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An extensive literature exists on parental grief, and a few authors have tried to analyse what is known.1-7 What emerges is a consensus view that the death of a child is an exceptionally painful loss to accept and live with.8Responses have been variously correlated with a range of factors including demographic elements, personality, features of the hospitalisation or death, anticipatory grief, marital intimacy, social support, counselling, and early subsequent pregnancy.1-8There is little information, however, on the effect of professional interventions,4 and a recent search of the main medical databases found no studies of parents' follow up visits to health care professionals after a perinatal death.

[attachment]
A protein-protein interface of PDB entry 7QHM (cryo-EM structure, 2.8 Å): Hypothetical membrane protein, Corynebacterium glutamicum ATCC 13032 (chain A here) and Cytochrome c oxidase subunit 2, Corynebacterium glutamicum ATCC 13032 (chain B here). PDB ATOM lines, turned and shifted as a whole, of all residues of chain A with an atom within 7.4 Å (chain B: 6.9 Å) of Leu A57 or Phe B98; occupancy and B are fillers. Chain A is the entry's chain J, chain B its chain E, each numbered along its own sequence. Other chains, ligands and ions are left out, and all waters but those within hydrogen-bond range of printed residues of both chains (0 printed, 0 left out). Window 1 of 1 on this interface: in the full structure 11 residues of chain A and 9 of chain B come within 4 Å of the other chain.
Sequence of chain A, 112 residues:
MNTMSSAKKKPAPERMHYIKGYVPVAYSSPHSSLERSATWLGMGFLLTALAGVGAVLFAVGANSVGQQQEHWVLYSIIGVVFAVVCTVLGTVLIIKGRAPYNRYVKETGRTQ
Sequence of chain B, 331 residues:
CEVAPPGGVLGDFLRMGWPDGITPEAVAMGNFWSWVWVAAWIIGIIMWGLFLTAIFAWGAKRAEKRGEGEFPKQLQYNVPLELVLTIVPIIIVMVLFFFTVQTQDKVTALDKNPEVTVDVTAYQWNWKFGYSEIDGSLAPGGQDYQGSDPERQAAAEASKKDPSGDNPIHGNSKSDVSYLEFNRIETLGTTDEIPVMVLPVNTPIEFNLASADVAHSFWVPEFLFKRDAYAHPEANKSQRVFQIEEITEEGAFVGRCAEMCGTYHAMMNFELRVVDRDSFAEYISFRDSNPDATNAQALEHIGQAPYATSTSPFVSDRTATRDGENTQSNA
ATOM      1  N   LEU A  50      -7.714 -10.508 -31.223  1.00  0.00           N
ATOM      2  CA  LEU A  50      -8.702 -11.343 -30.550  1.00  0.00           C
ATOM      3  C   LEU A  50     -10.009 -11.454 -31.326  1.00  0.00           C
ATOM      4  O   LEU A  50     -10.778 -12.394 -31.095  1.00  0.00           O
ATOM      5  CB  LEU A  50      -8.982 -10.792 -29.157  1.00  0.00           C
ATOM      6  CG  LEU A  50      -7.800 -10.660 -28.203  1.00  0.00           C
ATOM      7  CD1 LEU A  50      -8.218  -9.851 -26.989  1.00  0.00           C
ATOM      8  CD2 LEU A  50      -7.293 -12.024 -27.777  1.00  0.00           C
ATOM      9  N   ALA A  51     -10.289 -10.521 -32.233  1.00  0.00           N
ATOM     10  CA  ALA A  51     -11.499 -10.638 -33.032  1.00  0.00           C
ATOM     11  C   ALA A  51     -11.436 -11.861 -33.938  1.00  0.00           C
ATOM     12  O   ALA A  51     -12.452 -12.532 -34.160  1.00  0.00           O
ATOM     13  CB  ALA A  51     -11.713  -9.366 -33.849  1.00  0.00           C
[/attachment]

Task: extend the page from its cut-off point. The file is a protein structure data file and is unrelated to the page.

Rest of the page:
The Stillbirth and Neonatal Death Society (SANDS) has described a follow up visit as “essential” for all women who have lost babies,9 and offered some guidance as to timing and setting. However, we could find no evidence on which today's practices are founded. Important questions remain about parents' own needs and experiences. Is four to six weeks the optimal time for recalling them? What are their expectations at this visit? What factors do they find helpful or unhelpful? As part of a larger project looking at the experience of treatment limitation, we investigated parents' perceptions of their follow up care during the first 13 months after the death of their infant. Additional papers are in preparation reporting findings relating to the ethical issues, decision making, and the management of such families.
Three regional neonatal referral centres in the East of Scotland, covering a representative range of populations, were selected as the study units. Ethics committee approval was obtained for each centre.